Sunday night's WEC lightweight
title headliner is more than a chance for fans to see Jamie Varner take some shots to the face. It's a chance to see a representative of one of the world's oldest and proudest martial arts traditions testing his skills in the MMA cage. Former Olympian Kamal Shalorus represents Iranian wrestling when he fights for the WEC.
Michael David Smith wrote a good piece on Shalorus' background and upbringing in Iran:
Growing up in the small town of Khalkhal in Northern Iran, Shalorus eschewed formal workouts and instead became one of his country's strongest amateur wrestlers by getting up early every day and putting in long hours of heavy lifting working on the family farm.
"I know some athletes who developed their strength through technology," Shalorus said in an interview with MMAFighting.com. "Not me. I got it working with my hands, working in the field all day, working with the animals. We had sheep, goats, horses -- I'd have to build a barn for the animals, I'd have to work in the garden and then go chop down a tree, I'd have to go into the mountains to get something. It was a hard workout. I would often think to myself while I was working that this would also help me with my wrestling."
It worked. Shalorus earned a spot on Iran's junior national team and traveled around the world competing in amateur wrestling, and once he had traveled as far as amateur wrestling could take him, he made the transition to professional mixed martial arts.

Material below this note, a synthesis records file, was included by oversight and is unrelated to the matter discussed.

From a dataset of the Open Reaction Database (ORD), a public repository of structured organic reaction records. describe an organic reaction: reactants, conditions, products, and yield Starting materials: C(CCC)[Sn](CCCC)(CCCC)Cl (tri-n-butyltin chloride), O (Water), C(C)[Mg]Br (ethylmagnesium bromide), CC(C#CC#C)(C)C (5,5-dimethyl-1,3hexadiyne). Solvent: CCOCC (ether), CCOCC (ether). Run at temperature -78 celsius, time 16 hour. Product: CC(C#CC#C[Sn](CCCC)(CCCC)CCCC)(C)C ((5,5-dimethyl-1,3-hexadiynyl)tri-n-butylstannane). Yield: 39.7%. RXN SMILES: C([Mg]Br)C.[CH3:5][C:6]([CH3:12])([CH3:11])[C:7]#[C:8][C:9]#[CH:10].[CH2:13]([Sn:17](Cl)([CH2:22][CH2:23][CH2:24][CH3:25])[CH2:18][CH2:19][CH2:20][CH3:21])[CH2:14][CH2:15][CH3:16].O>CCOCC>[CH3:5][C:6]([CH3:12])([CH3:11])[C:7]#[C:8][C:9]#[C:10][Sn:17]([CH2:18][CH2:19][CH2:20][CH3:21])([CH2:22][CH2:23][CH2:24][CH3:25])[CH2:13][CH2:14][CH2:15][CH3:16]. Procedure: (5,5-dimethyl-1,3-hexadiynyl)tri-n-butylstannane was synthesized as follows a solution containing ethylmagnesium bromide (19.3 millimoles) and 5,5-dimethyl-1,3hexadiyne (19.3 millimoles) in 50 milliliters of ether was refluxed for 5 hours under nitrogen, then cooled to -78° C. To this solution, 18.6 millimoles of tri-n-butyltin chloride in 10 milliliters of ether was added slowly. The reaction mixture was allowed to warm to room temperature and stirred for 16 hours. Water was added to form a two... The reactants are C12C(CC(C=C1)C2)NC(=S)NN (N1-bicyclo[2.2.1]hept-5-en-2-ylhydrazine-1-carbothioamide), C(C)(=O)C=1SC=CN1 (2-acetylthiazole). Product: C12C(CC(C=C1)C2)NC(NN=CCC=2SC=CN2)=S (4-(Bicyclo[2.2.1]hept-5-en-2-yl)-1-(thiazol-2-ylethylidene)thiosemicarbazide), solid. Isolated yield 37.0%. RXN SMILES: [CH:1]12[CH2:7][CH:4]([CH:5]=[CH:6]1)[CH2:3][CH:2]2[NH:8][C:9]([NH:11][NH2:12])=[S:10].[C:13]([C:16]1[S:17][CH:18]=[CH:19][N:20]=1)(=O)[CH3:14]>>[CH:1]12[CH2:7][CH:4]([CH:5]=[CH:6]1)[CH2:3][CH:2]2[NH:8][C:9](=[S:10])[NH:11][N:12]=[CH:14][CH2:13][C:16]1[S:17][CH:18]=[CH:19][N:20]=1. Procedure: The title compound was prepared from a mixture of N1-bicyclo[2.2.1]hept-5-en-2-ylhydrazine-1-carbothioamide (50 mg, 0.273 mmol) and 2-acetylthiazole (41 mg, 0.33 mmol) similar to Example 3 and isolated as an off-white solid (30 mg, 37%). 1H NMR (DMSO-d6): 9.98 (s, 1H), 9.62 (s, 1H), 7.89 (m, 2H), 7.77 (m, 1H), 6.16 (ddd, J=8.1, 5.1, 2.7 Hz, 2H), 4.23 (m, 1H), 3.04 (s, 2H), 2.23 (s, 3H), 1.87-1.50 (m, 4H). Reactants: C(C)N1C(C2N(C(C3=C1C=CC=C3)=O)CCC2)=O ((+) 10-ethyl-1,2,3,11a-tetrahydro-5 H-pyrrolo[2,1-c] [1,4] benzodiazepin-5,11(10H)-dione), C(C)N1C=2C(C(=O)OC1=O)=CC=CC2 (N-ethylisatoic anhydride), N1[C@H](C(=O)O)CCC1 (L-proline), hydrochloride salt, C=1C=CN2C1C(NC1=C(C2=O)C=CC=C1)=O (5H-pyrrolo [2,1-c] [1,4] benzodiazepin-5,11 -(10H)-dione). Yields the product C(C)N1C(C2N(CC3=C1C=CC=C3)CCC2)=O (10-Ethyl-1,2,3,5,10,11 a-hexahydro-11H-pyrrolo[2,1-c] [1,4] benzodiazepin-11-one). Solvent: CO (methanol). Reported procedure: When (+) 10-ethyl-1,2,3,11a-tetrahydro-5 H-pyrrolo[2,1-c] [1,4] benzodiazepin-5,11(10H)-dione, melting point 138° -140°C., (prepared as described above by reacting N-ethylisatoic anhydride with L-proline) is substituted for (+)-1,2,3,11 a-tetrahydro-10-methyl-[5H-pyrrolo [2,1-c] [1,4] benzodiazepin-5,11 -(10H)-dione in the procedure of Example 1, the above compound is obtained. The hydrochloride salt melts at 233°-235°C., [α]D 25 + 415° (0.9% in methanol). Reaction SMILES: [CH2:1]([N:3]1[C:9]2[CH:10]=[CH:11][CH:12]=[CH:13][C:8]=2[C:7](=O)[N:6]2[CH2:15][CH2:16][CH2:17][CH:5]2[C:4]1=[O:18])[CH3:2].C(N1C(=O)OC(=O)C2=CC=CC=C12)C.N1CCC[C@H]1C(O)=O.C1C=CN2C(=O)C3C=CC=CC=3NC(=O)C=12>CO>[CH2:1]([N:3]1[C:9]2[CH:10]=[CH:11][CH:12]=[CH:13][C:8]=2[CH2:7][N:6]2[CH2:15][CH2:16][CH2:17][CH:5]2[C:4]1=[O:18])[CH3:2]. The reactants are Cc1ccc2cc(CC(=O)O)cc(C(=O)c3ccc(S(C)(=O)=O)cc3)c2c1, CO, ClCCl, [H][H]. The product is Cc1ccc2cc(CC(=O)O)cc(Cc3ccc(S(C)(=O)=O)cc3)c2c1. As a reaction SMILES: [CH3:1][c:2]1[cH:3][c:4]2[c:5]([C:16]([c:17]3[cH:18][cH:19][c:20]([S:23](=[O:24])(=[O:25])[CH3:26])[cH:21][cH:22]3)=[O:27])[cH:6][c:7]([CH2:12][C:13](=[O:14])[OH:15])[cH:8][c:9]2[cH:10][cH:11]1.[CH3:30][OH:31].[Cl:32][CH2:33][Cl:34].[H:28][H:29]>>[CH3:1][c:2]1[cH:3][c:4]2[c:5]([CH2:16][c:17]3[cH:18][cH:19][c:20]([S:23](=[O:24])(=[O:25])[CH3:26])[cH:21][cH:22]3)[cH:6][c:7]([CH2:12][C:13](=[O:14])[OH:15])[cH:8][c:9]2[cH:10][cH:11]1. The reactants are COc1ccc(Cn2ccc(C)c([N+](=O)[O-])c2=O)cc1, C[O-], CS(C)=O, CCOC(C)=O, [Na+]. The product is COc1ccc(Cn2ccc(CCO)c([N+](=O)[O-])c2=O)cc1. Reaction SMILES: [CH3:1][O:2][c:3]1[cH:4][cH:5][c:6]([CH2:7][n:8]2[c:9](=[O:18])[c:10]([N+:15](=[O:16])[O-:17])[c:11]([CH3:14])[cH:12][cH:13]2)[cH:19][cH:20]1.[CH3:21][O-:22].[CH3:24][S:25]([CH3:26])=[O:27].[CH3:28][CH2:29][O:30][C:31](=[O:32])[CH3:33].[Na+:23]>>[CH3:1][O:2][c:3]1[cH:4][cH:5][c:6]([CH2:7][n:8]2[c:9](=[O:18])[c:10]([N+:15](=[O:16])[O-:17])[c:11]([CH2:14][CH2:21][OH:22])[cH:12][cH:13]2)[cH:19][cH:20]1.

And although Shalorus emigrated to Great Britain and competed with their Olympic team rather than Iran's, Iran maintains one of the best wrestling programs in the world. They beat the U.S. team in the World Cup back in March.
Here's a good piece from CNN talking about Iranian wrestling:
"In Iran, wrestling and soccer are the two major sports," said Gary Abbott, director of communications for USA Wrestling in Colorado Springs, Colorado. "They know their wrestling as well as anyone in the world. They treat our athletes like kings."
Abbott said Iran is one of the top wrestling powers in the world, along with countries such as the United States, Russia, Turkey and Ukraine. Competing in a wrestling-crazy society like Iran is special to Americans, who look forward to getting on the mats before large crowds in sold-out arenas.
"For the common citizen, an American wrestler in Iran is like Michael Jordan going over there," Abbott said, referring to the world-famous American basketball legend.
And it's not just the modern day Iran that is crazy for wrestling. Ancient Persia developed Varzesh-e Pahlavani long before any other country but India or ancient Greece had developed the martial arts. Pahlvani is a form of wrestling intertwined with as much religious meaning as anything the Shaolin monks ever devised.
The cultural importance of wrestling in Iran continued throughout the 20th century, with 1956 Olympic gold medalist Gholamreza Takhti becoming a cultural superstar and sadly, eventually a martyr to the Shah's repressive regime.
Here's hoping that someday soon Iran and the U.S. can get on better terms so that gold mine of Iranian wrestlers can start competing in MMA. Kamal Shalorus is hopefully just the first of many of his countrymen to make their mark in international MMA.